Young Farmers Find Their Way Through Diversification
Kruger Inc. isn’t your typical Wisconsin dairy farm. Ross and Becky Kruger are young farmers from Eleva,
in western Wisconsin, who have found their place on the family farm through diversification.
“My grandpa Elmer bought the home farm in the 1940s, and it is still in the family today,” Ross explained. “In the 1970s, my dad and uncle expanded to an 80-cow dairy, which we still operate.”
Ross’s parents Greg and Kaye, wife Becky, brother Dylan and Dylan’s fiancée Addie are all active on the farm. Ross and Becky are also the proud parents of three daughters—Jayden (4), Raegan (2) and Peyton (3 months). Dylan and Addie have a 6-year-old son, Tristan.
When Ross and Dylan were ready to take on more ownership in the farm, the family realized they needed to expand beyond dairy.
“Our model is diversification — we didn’t want to put all our eggs in one basket and knew the farm needed to support more than just my parents,” Ross shared.
SWINE IN AMERICA’S DAIRYLAND
In 2014, the family built a 5,600-head sow farm, which Ross and Becky manage. The facility is breed-to-wean, generating about 2,800 weaned piglets each week.
“I had no previous experience in the swine industry, but being in Wisconsin with few other pigs around, we have low disease pressure, making it an ideal location to raise replacement gilts,” Ross explained. “I spent time learning the ins and outs of managing a sow farm while our barn was being built.”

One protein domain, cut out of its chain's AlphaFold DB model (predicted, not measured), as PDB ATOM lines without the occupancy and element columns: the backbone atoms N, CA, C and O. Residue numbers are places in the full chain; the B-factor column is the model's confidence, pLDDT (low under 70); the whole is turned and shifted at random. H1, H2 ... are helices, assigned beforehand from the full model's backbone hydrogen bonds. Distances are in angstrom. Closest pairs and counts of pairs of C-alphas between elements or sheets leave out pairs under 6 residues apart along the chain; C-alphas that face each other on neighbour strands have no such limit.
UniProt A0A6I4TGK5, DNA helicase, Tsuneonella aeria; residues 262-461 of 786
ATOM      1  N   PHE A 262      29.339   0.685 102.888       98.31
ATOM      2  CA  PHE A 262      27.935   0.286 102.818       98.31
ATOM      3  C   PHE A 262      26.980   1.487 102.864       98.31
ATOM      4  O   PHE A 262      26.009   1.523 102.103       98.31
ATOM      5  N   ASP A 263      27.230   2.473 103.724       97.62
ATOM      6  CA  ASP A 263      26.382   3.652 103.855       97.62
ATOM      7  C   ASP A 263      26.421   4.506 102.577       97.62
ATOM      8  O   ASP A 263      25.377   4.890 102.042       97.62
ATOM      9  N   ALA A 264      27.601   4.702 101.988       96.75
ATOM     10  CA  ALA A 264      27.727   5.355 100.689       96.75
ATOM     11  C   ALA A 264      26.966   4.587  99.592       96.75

The family also operates five over-the-road semis that haul agricultural products, paper and steel throughout the Midwest and the South.
What’s more, the Krugers grow 1,200 acres of alfalfa, corn, soybeans and rye.
“Our diversification keeps the operations running,” Becky noted. “The dairy supports the swine operation, the manure supports the crops, the trucking business hauls the crops and so on.”
BREAKING NEW GROUND
When Ross and Becky attended Compeer Financial’s GroundBreakers Conference in early 2022, they gained a new perspective from other beginning farmers.
“One of the first things we changed after the conference was to start using QuickBooks, which simplified our records throughout the year and will make yearend tax prep a breeze,” Becky noted. “We’ve also learned a lot about cover crops, which is something we want to implement. It was helpful to hear from others at the conference who are using cover crops to learn from their mistakes and successes.”
The Krugers’ advice for other young and beginning farmers is to surround yourself with as many great people as you can.
“Everyone wants to see you succeed,” Becky said. “Success doesn’t come easy, but it is easier with good help along the way.”
LOOKING TO THE FUTURE
The Kruger family has big goals for the future that include expanding their trucking business and growing the cash crop operation in both acres and improved land conservation. The family’s diversification has kept the farm running strong for three generations, with the fourth ready to take on some early responsibilities in the coming years.
“No matter what our dreams and goals have been in the past, Compeer has been with us to help us achieve them, not just by providing the financing, but by providing expertise and guidance,” Ross said. “We are sure that Compeer will remain an essential part of our operation now and in the future.”
This article was originally printed in the Fall 2022 edition of Compeer Financial's Cultivate magazine.